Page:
Data: Inventors are scared of elections


This apparently doesn't happen quite as much during election years. (Alexandra Garcia/The Washington Post)

Both Republicans and Democrats like to talk about how theirs is the party of innovation. But what really matters isn't who's in power -- it's how certain the innovators feel about what government policy will look like in the future.

That's the conclusion of a new study from Indiana University's Kelley School of Business, which found that in a dataset of 43 countries, innovation dipped during election years, which tend to be periods when the future course of laws and regulation are in doubt. What's more, there was no evidence that innovation flourished any more under right-wing parties than left-wing ones. "Our results suggest that businesses adapt to different policies but face a problem when they do not know which policy to adapt to," said Utpal Battacharya, the study's lead author, in a release accompanying the study.

Interesting results, to be sure -- and ones that are also echoed by politicians and businesses, which complain a lot about how uncertainty makes them reluctant to invest. But as with any study, it contains a lot of assumptions that might necessarily limit its utility.

To frame the question, for example, the researchers had to use proxies with various shortcomings. They used a standard metric for innovation, patents, which doesn't capture a lot of start-up activity, since small companies often don't go through the trouble of getting them. It used presidential administrations and parliamentary majorities as a stand-in for the nature of a policy environment, even though in systems with multiple branches of government -- as in the U.S. -- control of Congress often matters more than who's in the White House, as far as lawmaking is concerned.  It also didn't include countries that either had no election data or only one party, like China and Cuba.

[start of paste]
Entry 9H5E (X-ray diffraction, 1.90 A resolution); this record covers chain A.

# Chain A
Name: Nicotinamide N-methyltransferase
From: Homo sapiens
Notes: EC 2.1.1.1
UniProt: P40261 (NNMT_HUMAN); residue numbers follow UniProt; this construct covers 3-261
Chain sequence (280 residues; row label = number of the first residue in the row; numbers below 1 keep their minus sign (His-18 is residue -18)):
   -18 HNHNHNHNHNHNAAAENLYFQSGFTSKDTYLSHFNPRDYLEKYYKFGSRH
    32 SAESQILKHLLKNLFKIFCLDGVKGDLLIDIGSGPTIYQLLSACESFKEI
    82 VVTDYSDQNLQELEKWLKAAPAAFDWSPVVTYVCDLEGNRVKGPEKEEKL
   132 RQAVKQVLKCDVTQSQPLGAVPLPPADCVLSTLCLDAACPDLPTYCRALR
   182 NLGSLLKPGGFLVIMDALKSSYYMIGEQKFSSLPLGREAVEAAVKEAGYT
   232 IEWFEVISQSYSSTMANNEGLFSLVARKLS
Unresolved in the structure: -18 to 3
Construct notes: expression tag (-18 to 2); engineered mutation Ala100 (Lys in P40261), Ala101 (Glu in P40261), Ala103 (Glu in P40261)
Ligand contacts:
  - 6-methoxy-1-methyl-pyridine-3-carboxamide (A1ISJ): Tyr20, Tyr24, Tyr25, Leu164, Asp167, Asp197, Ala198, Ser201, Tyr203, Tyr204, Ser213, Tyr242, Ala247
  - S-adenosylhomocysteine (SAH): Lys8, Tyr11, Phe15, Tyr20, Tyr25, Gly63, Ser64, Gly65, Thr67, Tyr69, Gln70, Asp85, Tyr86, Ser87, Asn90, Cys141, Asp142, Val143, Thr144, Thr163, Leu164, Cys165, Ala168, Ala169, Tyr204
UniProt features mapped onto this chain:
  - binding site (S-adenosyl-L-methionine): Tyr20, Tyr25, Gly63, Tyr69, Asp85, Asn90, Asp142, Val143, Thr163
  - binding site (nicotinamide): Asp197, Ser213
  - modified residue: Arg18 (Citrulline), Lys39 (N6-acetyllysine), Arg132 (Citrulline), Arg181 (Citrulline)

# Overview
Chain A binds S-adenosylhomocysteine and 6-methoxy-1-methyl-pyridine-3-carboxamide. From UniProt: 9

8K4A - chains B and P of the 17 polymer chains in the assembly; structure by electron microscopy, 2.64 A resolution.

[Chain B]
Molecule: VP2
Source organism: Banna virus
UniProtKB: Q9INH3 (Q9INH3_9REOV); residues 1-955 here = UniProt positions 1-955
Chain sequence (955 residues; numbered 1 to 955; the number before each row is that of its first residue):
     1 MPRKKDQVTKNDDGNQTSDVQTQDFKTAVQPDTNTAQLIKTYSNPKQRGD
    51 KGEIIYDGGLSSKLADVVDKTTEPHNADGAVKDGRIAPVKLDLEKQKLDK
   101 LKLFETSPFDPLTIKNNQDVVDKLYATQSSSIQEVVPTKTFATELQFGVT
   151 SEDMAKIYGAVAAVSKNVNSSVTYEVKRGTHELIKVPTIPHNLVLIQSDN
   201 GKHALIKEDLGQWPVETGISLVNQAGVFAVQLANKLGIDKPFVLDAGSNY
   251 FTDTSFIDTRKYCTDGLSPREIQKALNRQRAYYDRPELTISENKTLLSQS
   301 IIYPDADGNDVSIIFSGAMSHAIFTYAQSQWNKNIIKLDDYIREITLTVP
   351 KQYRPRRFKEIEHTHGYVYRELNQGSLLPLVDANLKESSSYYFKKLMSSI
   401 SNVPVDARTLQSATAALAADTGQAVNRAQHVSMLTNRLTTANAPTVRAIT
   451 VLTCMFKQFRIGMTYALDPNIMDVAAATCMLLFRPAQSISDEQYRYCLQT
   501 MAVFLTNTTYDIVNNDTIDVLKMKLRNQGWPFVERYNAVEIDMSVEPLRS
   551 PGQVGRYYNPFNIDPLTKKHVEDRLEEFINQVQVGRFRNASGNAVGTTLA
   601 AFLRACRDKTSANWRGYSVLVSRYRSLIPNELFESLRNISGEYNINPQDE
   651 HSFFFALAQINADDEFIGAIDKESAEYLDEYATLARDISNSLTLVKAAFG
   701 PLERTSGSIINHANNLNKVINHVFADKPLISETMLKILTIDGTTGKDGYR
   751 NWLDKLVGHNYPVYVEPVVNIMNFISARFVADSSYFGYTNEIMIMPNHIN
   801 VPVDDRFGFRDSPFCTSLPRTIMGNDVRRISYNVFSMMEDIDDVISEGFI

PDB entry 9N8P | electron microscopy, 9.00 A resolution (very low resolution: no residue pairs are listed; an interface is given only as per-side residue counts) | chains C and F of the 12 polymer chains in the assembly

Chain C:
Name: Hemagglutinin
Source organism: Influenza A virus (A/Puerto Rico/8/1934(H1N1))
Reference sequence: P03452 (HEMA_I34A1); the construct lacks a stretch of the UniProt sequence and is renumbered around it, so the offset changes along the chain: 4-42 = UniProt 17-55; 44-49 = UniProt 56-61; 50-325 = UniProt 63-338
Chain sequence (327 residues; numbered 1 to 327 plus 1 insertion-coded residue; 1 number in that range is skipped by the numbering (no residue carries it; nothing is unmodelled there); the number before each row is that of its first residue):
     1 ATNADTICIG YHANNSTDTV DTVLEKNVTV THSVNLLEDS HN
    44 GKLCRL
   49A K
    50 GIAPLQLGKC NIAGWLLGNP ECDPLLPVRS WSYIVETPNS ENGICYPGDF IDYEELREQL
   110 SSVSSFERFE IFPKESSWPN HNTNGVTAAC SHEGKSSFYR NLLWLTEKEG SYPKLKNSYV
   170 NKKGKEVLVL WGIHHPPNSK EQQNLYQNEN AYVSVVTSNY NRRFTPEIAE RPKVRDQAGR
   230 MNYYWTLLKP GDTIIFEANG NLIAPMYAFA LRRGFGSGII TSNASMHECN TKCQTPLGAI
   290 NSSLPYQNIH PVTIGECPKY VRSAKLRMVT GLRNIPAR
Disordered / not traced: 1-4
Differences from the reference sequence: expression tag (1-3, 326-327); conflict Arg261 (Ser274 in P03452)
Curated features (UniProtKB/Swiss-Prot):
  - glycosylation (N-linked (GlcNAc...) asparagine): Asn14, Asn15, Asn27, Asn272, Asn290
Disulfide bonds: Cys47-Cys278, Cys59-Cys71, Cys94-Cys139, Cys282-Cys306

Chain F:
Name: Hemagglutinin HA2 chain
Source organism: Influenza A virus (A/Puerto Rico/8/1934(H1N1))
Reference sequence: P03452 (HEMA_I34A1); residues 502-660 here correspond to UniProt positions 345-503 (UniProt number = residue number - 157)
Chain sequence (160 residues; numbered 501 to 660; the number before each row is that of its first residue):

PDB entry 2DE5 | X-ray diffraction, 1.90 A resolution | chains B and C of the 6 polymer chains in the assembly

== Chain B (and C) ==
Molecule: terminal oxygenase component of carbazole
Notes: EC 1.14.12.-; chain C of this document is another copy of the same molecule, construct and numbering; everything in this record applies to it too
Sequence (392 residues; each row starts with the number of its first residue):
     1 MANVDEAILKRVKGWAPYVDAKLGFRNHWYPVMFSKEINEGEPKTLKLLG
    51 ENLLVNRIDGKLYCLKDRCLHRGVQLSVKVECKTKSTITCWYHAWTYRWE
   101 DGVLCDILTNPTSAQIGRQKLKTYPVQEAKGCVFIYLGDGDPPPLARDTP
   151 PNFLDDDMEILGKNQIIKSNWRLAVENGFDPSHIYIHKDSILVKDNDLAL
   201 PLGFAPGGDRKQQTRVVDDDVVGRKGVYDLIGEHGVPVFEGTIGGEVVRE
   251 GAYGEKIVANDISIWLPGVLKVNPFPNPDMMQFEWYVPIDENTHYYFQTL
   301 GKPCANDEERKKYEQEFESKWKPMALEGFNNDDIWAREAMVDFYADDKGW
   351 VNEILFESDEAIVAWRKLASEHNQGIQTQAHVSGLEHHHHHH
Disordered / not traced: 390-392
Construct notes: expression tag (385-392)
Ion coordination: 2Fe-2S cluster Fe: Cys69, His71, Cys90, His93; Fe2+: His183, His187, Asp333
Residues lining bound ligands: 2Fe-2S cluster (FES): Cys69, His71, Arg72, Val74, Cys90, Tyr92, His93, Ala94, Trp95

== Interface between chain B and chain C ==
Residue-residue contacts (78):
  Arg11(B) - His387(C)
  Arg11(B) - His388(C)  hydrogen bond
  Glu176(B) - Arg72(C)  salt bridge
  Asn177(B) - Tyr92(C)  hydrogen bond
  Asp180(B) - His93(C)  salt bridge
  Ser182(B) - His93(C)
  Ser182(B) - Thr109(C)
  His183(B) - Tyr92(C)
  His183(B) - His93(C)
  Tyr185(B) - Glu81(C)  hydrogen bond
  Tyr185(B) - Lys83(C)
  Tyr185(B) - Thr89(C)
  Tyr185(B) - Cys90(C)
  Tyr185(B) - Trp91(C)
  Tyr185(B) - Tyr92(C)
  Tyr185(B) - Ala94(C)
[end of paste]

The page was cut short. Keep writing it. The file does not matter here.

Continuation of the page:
In order to refine the results, researchers broke patents out by their degree of originality and the number of citations they received, to tell how high-quality the inventions were, as well as their quality.  They also factored in how close the elections were, and controlled for economic growth, which tends to promote innovation as well.

How well do the aggregate results reflect how things work in the U.S.? Not badly, it turns out, but not for reasons that the study would suggest.

Robert Atkinson, president of the Information Technology and Innovation Foundation, studies this kind of thing for a living -- and he was skeptical of the results. "I've never talked to an inventor who said, 'I didn't invent that because I'm not sure what's going to happen,'" he says.

More importantly, though, it would be wrong to conclude from the study that policy doesn't matter. Rather, different parties have different approaches to fostering science, which are helpful and harmful in different ways. Republicans usually emphasize low tax rates and strong intellectual property protections, for example, while liberals espouse federal funding for basic research and investment in primary education.

"I feel like Republicans are better at creating an environment for innovation, and Democrats are better at creating the fuel for innovation," Atkinson says.

But here's what's different about the U.S.: Elsewhere, parties often find ways to agree on and move forward with innovation-friendly policies, finding different reasons why they conform to their particular ideological starting points. Several countries in Europe, for example, have looked at or already implemented something called a "Patent Box," which allows companies to pay lower taxes on their patented products. In Denmark, Atkinson says, "the center-right party saw it as a way to be pro-business, and the center-left party saw it as a way to help workers."

In America, the parties also agree on a lot of things that should promote innovation, like allowing in more high-skilled immigrants and renewing tax credits for research and development. Still, they've so far been unable to get them done, because of a toxically divided political environment. So while elections aren't necessarily times of high uncertainty -- at least if the Uncertainty Index is to be believed -- it doesn't really matter, because everyday lawmaking is just as uncertain no matter who's in power.

"The most striking thing about U.S. innovation policy is how contentious it is," Atkinson says. "We should be able to agree on a really nice, big agenda, and we seem incapable of doing that, and that's different from a lot of other countries where things happen."

Lydia DePillis is a reporter focusing on labor, business, and housing. She previously worked at The New Republic and the Washington City Paper. She's from Seattle.
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